Content marketing is my personal favorite kind of marketing. Why?
- It’s all about relationships. Relationships with your customers, your audience, and other influencers.
- It’s genuine. No slimy sales tactics, just caring and value!
- It works. Content marketing sees conversion rates nearly six times higher than traditional marketing.
The question isn’t: “does content marketing work?” That’s an absolute yes. The right question: “is content marketing right for my business?”
Here’s the thing about content marketing: you either commit or you don’t. There is no toe in the water. Dive in, or stay away.
Why do I say this? Mostly because if you’re not willing to create top-quality content (and promote that content relentlessly), you’re only adding to the noise. No one likes noise.
John Lee Dumas, founder of the EOfire podcast, once said something to me that stuck:
“Don’t add to the noise. Create something worthwhile. If you can’t add value to the industry and the world, pick a new topic where you can.”
So, in this post, I’ll explain what goes into content marketing (in terms of time, effort, and money) and what kind of results you can expect (ROI) to help you decide if content marketing is right for you.
Excited yet? Here we go!
Content marketing: The necessary commitments
Successful content marketing requires commitment to excellency. That’s all well and dandy, but what does excellence look like
- Well-written content (Good grammar, spell-checked, easy to read)
- A focus on beautiful imagery (no stock photos, unless they’re relevant)
- An eye for formatting (white space is your friend!)
- Provides a clear, actionable takeaway
While hitting on all those points is no easy task, I urge you not to start content marketing unless you can commit to them. The most important of the four points is the clear, actionable takeaway: you should use your content to teach your customers.
Jeff Goins, a famous author and blogger, has four questions he must answer “yes” to before he ever publishes a piece:
- Is this piece well-written?
- Does the headline make a promise?
- Does the article deliver on that promise?
- Will this content “WOW” the reader with value to the point that they’re amazed it’s free?
Now, this sounds like a lot, and I may be scaring you away. Before you back out, there’s a question I’m sure you’re wondering: “How much time is this going to take me?”
How much time does a content marketing strategy take?
That depends on how many posts you write (or videos/podcasts you create), how long it takes you to create them, and how much time you spend promoting them.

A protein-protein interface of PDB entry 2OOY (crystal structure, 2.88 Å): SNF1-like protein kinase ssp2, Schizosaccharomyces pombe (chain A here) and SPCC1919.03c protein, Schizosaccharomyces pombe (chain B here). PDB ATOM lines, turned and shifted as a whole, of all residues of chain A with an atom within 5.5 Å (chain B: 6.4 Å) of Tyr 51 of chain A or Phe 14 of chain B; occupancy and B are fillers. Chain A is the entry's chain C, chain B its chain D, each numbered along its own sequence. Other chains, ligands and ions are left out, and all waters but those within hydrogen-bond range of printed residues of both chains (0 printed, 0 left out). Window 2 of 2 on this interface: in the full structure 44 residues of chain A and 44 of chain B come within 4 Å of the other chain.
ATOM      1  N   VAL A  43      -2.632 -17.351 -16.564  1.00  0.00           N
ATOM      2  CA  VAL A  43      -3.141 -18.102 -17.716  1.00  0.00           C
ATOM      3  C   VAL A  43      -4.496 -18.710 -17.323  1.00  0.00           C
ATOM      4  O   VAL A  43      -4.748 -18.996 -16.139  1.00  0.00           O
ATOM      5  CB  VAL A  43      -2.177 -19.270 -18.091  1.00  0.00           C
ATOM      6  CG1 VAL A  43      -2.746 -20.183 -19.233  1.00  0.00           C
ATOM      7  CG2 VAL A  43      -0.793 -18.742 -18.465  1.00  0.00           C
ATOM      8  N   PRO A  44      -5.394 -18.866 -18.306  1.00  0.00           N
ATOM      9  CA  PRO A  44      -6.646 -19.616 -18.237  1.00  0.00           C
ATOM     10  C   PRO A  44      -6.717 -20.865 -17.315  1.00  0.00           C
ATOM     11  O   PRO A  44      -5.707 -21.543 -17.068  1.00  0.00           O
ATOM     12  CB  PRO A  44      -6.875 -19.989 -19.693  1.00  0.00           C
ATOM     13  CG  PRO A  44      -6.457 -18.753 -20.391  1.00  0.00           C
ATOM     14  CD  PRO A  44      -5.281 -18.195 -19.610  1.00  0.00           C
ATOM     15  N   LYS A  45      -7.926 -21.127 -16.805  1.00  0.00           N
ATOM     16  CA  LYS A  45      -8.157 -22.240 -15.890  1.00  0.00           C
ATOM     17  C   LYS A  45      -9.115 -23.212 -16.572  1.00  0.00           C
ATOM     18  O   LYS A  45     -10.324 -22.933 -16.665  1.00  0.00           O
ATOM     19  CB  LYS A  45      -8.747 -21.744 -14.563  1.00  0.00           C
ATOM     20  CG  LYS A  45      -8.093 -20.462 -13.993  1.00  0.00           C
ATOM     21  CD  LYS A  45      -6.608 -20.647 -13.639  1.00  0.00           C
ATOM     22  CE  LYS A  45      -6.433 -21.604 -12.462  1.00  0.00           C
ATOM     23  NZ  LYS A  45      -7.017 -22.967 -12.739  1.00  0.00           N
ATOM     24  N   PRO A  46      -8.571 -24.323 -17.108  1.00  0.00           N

They say seven minutes on promotion – that’s just adding it to their social media schedule. You’ll have to do a lot more promotion if you’re just starting out. As a rule of thumb, you should spend at least an hour promoting for every hour spent creating – preferably more.
If you start with one post per week, your total time per week on writing and promotion will be at least six hours. (Probably more when you’re first starting because you won’t be used to writing and the process will take you longer.)
Of course, you can write more posts (up to 2-3 per week) or less posts (once a month at a minimum), depending on the resources you have available. You can also reduce that time by hiring a freelance writer.
How much does content marketing cost?
One of the reasons I love content marketing so much is its incredibly flexible cost. You can literally spend as much or as little on it as you want, depending on how much time you can invest. In fact, according to the Content Marketing Institute:
“Content marketing costs 62% less than outbound marketing and generates more than three times as many leads.”
For example, I’ve used content marketing to grow my own site from 0 to 60 visitors per day in just a few short months with a cost of $0 and some sweat equity.
On the flip side, if you don’t have time to create content, you can hire a writer or content marketer to take over that job for you. While writers vary massively in experience, skillset, and cost, you’ll typically pay somewhere between $.05 to $.25 per word ($50 to $250 per 1000 words).
Of course, there are other monetary aspects of marketing, including paid advertising like PPC (pay per click), display and native ads, and paid influencers. Personally, I don’t pay much attention to these methods – I like to focus on organic methods like SEO and networking.
That said, you can spend as much or as little as you’d like on paid ads. I’d say $500 is a good starting point, then you can go up from there.
Content marketing ROI: What to expect
Let me warn you: content marketing is a long-term strategy. Moz believes it can take up to six months to truly see results from your efforts – a time period they call the “gap of disappointment”.
Will this vary for you? Yes. Do some people see results faster? Yes.
However, this is a “Kaizen” approach to marketing and business growth. (Kaizen is a Japanese word for small daily improvements, which provide exponential results over the long haul.)
Personally, I love long-term investments because they always tend to pay off better than cutting corners. But, to each their own! 🙂
Is content marketing right for your business?
Answer these four questions to find out:
- Are you willing to commit to providing highly valuable content?
- Are you willing to stick it out for the long term?
- Do you have at least six hours to commit to creating and marketing content every week, or the money to hire someone to do it for you?
- Are you willing to make the world a better place for dogs everywhere?
If you said “no” to one of these questions, you should not start content marketing. (OK, I guess you don’t have to accept #4… but I think a little less of you if you don’t.)
I’ve already beaten the ‘why’ into your head. Do yourself (and the world) a favor and stay away from adding more crappy content.
Do you use content marketing in your business? Let me know in the comments! 🙂